They have chased him to water," said the forester. On they dashed again. As they emerged from the woods they saw the stag about two hundred paces away, standing under some alders in the sedges, evidently bent upon giving battle to the hounds. The dogs sprang at him but he kept them at bay with his horns. The Prince was for keeping on, but the forester cried "Halt! he will take to the water and then we shall have to ride clear round the lake to reach him again." The instant the hounds saw the hunters they renewed the attack. They barked furiously and rushed at the stag. He struck at them with his horns, but they evaded his thrusts. There was a remarkable echo at this spot which magnified their barking tenfold. The Prince's little horse shared the enthusiasm of its rider, tugged at the reins and circled about, its white foam spotting the ground. The Prince, growing impatient, exclaimed: "Let us go on, Herr Forester. What have we brought our spears for?"

"Just a moment, gracious Prince," replied the forester, "and we will decide when to give the horn signal."

It was given sooner than he wished. The stag was standing knee deep in the water. The signal increased the excitement of the hounds. Nimrod rushed directly at the stag, the other two dogs attacking on the left side, and sprang at his neck. Had the dog been on shore he could have moved about more effectively, but the water, which reached to his middle, impeded him. The stag impaled him on his horns and threw him to the beach, where he lay upon his back howling, his blood crimsoning the white sand.

Notwithstanding his respect for the Prince, the forester gave vent to an oath, for he took the wounding of Nimrod sadly to heart; but hardly more than the Prince himself, with whom the hound was a great favorite. The latter could be restrained no longer. Putting spurs to his horse he dashed forward with levelled spear and bending forward loudly shouted the hunting call. The courageous young pages followed him. Leuchtmar also spurred up his horse and sounded the call; but as he came up with the Prince he seized his horse's bridle and said: "Prince, you must not do it."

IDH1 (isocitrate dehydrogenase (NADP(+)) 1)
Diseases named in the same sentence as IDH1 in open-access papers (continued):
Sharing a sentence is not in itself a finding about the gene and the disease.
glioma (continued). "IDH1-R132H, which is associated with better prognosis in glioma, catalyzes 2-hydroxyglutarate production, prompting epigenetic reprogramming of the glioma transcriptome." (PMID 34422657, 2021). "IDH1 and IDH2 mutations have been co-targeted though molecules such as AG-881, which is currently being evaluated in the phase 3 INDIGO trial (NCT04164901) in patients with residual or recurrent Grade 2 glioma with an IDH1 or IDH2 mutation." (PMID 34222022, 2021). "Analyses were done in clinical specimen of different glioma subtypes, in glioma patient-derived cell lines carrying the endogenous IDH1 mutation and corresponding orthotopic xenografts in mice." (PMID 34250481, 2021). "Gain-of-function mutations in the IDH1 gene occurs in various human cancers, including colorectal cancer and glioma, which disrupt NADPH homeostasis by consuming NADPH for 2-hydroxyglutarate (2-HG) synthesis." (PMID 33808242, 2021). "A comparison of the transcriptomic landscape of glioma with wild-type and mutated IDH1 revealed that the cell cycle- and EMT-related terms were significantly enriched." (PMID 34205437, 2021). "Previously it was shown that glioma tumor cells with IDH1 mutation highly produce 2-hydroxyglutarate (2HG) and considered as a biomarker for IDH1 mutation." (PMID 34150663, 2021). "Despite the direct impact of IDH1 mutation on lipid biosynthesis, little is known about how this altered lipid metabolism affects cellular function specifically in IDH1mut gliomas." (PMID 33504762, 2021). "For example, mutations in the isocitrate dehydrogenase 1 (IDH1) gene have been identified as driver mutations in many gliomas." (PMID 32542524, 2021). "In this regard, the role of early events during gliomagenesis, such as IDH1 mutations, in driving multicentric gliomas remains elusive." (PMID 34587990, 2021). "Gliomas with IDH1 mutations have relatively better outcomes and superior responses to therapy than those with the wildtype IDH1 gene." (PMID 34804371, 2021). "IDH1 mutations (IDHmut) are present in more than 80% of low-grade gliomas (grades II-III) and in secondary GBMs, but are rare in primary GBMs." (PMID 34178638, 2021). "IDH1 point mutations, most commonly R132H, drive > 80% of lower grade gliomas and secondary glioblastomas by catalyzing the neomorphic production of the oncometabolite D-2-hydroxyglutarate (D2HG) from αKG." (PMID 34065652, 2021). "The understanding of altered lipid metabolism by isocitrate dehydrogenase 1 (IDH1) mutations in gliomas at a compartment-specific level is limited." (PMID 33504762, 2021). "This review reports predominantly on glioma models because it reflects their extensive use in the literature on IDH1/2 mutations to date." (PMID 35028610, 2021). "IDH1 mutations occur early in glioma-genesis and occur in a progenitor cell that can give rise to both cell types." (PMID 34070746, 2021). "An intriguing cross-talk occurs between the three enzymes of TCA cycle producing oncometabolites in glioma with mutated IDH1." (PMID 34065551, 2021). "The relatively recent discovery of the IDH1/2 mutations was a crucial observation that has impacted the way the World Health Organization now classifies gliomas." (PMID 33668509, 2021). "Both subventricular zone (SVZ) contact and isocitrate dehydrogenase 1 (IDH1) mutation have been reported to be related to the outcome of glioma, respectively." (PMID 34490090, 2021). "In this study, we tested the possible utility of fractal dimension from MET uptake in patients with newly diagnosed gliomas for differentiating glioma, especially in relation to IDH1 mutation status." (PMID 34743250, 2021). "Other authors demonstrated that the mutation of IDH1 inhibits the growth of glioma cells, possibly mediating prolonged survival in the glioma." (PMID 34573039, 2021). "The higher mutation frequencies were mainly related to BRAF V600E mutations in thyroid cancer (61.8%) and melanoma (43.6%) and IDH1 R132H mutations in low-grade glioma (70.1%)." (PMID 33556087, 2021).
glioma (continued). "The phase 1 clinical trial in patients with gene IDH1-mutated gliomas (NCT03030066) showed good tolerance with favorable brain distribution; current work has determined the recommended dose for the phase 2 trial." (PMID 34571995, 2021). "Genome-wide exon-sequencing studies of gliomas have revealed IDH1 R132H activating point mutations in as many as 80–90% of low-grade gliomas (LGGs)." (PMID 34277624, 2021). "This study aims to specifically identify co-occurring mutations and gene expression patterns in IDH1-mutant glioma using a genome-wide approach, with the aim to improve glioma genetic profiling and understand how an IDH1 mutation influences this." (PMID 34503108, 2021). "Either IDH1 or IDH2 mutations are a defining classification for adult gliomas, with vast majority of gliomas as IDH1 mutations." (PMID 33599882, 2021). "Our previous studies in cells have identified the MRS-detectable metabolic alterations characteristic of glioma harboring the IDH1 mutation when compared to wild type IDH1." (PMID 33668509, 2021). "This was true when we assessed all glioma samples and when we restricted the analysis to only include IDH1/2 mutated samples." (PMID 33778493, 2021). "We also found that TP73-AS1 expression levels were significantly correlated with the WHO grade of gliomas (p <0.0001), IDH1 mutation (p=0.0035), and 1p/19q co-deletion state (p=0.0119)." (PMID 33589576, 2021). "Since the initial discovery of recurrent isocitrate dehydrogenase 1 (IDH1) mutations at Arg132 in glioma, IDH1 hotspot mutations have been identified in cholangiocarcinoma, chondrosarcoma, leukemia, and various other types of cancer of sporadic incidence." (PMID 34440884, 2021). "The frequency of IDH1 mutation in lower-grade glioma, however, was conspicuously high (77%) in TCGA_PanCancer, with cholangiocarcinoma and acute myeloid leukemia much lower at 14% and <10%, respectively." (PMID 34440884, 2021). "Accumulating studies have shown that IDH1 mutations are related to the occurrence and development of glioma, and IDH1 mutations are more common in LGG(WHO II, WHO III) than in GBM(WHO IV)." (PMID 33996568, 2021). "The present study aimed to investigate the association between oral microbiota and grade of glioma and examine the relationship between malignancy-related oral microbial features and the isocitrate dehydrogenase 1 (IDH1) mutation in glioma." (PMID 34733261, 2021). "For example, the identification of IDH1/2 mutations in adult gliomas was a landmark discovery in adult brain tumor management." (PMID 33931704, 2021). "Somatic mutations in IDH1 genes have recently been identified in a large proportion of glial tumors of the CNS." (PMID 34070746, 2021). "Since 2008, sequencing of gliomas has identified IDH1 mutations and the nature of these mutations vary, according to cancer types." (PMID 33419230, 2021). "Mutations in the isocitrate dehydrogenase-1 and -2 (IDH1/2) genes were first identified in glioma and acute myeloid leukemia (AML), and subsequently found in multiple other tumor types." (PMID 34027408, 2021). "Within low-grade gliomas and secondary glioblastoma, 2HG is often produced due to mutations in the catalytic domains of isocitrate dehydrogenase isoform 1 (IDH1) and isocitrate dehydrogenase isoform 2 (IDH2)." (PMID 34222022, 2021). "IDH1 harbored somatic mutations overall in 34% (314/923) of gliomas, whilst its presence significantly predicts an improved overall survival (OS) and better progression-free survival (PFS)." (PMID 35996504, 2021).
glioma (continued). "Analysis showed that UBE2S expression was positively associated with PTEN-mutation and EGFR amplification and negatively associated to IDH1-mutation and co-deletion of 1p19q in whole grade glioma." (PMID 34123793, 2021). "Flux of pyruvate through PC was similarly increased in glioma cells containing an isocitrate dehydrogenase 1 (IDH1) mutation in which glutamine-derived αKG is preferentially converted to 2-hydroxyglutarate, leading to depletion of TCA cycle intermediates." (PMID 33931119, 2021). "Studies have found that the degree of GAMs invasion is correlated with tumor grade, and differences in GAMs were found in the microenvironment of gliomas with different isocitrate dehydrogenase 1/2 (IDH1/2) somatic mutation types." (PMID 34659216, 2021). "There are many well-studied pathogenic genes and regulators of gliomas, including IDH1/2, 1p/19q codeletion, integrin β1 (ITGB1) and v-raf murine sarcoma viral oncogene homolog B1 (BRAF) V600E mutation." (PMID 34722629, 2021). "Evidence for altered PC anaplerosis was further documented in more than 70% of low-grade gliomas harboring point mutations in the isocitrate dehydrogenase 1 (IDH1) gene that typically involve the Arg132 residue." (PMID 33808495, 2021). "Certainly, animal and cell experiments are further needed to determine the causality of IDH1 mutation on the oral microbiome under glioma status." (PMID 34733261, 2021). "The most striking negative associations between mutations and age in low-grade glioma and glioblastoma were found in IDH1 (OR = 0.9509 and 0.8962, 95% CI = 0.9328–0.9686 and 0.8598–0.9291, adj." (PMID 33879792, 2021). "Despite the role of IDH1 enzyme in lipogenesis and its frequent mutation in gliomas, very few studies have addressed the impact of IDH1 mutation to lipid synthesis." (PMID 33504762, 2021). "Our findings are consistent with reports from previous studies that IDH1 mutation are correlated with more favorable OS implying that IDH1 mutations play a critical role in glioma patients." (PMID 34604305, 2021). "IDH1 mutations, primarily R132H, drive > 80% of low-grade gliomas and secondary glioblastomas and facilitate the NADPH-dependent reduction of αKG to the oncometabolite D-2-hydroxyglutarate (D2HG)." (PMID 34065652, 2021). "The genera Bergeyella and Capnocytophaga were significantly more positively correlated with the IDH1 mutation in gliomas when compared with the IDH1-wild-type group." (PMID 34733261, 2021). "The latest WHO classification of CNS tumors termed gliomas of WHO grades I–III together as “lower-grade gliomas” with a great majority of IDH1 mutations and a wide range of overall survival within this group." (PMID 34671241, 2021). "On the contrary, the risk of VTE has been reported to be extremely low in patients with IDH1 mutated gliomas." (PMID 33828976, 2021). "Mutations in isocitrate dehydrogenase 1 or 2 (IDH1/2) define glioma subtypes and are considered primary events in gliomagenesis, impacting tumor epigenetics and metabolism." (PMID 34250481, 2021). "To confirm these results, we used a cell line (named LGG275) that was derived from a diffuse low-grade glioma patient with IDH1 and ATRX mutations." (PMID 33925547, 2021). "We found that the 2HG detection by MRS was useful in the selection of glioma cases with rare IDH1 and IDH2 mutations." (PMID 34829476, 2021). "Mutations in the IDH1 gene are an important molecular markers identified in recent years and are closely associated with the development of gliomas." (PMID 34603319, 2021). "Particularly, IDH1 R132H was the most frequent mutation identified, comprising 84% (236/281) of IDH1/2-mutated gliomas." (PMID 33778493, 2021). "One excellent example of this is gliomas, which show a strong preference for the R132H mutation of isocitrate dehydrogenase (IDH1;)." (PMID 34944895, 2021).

The stag had been standing motionless, but when Leuchtmar stopped the Prince, the animal retreated a little distance and then sprang ashore and began his flight anew. He ran more feebly than before and the hunters soon overtook him. Their lances whizzed past him amid the blasts of horns and shouts of the hunters, and the Prince also hurled his lances, but with no more success than had attended the efforts of his companions. On they went, while the two hunters picked up the lances. Suddenly the stag ran against an oak which, although it was as large round as a man's body, trembled to its very top. The impact was so strong that the stag's neck was broken and it fell to the ground dead.

After they had examined and admired the body, one of the hunters was ordered to ride back and look after the wounded Nimrod. He soon returned with the good news that the hound was not dangerously wounded, but he thought it would be well to let him lie there until evening and bathe his wound. The forester commissioned one of his helpers to ride to the hunting-castle, harness up a team, and go to the spot; and the Baron ordered breakfast and wine to be brought. While they were waiting, the Prince and pages enjoyed a swim in the lake. After they had been in the water about half an hour, the wagon came bringing the breakfast in baskets, and Preceptor Muller, who was warmly welcomed. After a little the bathers came back with lusty appetites. A snow-white cloth was spread upon the ground and covered with good things to eat and drink. The time was spent in pleasant conversation, and it may be imagined the forester did not lose the opportunity to tell some of his most interesting hunting stories. At the sound of the horn, the homeward journey was begun, a wagon, decorated with fir branches and carrying the stag, bringing up the rear of the procession.